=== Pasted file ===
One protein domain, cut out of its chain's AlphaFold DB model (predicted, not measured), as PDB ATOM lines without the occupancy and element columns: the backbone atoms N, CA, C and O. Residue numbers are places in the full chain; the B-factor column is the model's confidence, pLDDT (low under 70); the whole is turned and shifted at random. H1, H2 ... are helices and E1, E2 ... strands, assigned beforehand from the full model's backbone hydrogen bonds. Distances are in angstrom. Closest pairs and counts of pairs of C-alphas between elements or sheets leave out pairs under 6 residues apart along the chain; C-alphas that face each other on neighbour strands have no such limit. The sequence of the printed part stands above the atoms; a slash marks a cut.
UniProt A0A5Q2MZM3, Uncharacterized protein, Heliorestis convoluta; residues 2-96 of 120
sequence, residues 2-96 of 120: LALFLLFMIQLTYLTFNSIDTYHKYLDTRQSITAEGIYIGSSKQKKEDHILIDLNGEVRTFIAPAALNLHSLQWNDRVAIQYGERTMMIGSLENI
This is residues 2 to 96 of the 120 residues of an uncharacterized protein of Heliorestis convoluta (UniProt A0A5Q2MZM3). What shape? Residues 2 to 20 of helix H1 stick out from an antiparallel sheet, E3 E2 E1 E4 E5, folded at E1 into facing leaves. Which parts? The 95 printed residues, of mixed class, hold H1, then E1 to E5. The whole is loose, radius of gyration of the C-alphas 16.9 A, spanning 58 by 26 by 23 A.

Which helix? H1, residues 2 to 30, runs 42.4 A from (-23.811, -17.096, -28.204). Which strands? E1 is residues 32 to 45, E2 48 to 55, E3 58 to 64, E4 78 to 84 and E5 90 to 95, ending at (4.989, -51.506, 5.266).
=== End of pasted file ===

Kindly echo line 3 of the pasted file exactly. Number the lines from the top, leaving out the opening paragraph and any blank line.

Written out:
This is residues 2 to 96 of the 120 residues of an uncharacterized protein of Heliorestis convoluta (UniProt A0A5Q2MZM3). What shape? Residues 2 to 20 of helix H1 stick out from an antiparallel sheet, E3 E2 E1 E4 E5, folded at E1 into facing leaves. Which parts? The 95 printed residues, of mixed class, hold H1, then E1 to E5. The whole is loose, radius of gyration of the C-alphas 16.9 A, spanning 58 by 26 by 23 A.